Federal Employees Warned Not to ‘#Resist’ Trump Administration While on Duty

OSC has issued new Hatch Act guidance for the 2020 election. Federal employees will want to be wary of using certain terms and hashtags in a political context.

Note: OSC issued revised guidance about this Hatch Act memo. See OSC Clarifies its Hatch Act Guidance on ‘Resistance’ in the Workplace for details.

New Hatch Act guidance from the Office of Special Counsel warns federal employees to be careful what they say about President Trump when in the workplace.

OSC said that it has received several questions recently as to whether specific actions constitute political activity in the federal workplace and therefore would violate the Hatch Act.

New Hatch Act Guidance

The new guidance addresses three areas which would potentially constitute political activity by a federal employee: “(1) strong criticism or praise of a presidential administration’s policies and actions; (2) advocation for or against impeachment of a candidate for federal office; and (3) activity related to “the Resistance” and/or “#Resist.”

On the first point, OSC said that there are no “magic words” that would constitute strong criticism or praise to be considered political activity for Hatch Act purposes. “…the employee must be careful to avoid making statements directed toward the success or failure of, among others, a candidate for partisan political office,” said the memo.

Also, advocating for or against impeachment is considered political activity.

Lastly, OSC addresses a trend that it noted which gained traction after the last election.

The “Resistance”

Readers may recall that various “resistance” efforts shortly after the election surfaced, such as numerous “alt” Twitter accounts that carried the name of federal agencies that were not the official agency-sanctioned accounts designed to challenge the Trump administration’s policies.

One agency that gained particular attention was the Environmental Protection Agency since it was the target of numerous budget cuts by the Trump administration. FOIA lawsuits were filed seeking evidence of the existence of a “deep state” within the EPA, and the agency even was conducting its own investigation into whether employees were sending encrypted text messages after news reports surfaced saying it was taking place within the agency.

One lawsuit was filed by the Cause of Action Institute seeking information on the use of Signal, a secure messaging application for smartphones, by employees within the EPA to work against changes to the agency. An Inspector General report later issued said that Signal was not used to “purposefully circumvent the applicable Federal record retention rules,” although it did find that two employees violated EPA policy by downloading the unapproved application and there were numerous other apps present on employees’ phones that were not approved applications.

OSC said it was compelled to issue new types of guidance around the use of certain terms or hashtags, likely because of these types of reports that arose after the last election:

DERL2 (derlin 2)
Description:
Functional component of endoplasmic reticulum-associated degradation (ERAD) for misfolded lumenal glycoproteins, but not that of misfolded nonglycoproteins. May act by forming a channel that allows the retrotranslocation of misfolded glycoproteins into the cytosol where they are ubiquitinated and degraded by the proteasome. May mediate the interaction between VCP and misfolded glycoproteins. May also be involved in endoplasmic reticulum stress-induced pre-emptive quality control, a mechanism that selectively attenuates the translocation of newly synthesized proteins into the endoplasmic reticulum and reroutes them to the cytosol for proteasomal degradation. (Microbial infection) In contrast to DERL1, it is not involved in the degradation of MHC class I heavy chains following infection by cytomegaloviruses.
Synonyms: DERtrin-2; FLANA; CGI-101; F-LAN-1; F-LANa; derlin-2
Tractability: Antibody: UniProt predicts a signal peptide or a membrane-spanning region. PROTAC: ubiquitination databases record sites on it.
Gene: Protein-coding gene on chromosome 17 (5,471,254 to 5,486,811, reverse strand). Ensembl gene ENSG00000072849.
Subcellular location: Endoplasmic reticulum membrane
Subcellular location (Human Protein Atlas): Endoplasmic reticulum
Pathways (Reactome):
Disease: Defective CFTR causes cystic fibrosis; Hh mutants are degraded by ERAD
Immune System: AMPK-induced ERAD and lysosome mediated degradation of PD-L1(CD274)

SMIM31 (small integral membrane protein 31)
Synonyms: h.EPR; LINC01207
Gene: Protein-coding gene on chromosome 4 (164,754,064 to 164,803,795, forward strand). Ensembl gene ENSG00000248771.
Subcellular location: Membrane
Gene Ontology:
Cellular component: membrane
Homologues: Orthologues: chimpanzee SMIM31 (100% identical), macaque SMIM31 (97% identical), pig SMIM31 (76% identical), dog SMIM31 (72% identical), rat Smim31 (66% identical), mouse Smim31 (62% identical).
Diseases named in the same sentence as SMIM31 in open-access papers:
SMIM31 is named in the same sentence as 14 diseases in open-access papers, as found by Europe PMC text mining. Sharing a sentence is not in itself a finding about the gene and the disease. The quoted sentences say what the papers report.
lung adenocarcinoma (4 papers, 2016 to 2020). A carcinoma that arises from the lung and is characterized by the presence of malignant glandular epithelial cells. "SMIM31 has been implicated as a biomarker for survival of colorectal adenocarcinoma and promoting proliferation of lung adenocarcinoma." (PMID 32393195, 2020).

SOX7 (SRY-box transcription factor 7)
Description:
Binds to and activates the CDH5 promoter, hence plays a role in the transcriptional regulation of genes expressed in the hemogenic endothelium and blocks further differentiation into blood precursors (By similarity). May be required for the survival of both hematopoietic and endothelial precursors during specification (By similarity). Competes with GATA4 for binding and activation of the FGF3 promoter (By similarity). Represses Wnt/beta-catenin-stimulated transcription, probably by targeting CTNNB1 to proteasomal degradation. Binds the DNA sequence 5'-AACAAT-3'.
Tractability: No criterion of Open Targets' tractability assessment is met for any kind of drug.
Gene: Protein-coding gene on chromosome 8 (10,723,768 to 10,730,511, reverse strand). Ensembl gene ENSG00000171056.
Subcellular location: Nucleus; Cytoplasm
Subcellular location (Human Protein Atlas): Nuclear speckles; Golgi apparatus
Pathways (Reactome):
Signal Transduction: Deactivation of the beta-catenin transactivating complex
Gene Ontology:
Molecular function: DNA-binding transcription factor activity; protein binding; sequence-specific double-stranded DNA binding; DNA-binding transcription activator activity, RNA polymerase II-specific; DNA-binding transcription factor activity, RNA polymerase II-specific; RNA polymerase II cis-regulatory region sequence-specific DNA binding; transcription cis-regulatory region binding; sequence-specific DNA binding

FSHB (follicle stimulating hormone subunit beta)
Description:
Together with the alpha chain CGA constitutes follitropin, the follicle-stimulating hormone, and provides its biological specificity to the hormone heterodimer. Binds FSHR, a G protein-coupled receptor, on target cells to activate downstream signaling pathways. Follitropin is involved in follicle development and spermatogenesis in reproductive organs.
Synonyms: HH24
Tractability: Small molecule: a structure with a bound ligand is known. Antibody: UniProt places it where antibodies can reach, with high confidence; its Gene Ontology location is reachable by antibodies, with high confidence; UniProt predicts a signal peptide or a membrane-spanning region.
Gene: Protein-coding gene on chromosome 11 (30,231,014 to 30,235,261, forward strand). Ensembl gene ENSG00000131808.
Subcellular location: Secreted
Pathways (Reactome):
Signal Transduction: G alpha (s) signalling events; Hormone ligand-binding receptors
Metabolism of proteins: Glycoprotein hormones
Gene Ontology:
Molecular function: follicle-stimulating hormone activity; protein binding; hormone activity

To the extent that the statement relates to resistance to President Donald J. Trump, usage of the terms “resistance”, “#resist”, and derivatives thereof is political activity. We understand that the “resistance” and “#resist” originally gained prominence shortly after President Trump’s election in 2016 and generally related to efforts to oppose administration policies. However, “resistance”, “#resist,” and similar terms have become inextricably linked with the electoral success (or failure) of the president. During the period when President Trump was not considered by OSC to be a candidate for reelection the terms did not raise any Hatch Act concerns. Now that President Trump is a candidate for reelection, we must presume that the use or display of “resistance,” “#resist,” “#resistTrump,” and similar statements is political activity unless the facts and circumstances indicate otherwise.

Regarding the above quote, OSC did note that this presumption is only relevant to conduct “that takes place on duty, in the workplace, while wearing an agency uniform or insignia, or while invoking any official authority or influence.”

OSC added, “Provided that they comply with the Hatch Act’s restrictions, employees are free to engage in political activity while off-duty and away from the federal workplace.”

OSC issued updated Hatch Act guidance earlier this year after it was officially announced that President Trump intends to run for a second term in 2020. As the above quote notes, this latest memorandum also stems from his candidacy for the upcoming election.

OSC has also previously provided Hatch Act guidance in conjunction with the use of social media.

2018-11-27 OSC Hatch Act Guidance

About the Author

Ian Smith is one of the co-founders of FedSmith.com. He has over 20 years of combined experience in media and government services, having worked at two government contracting firms and an online news and web development company prior to his current role at FedSmith.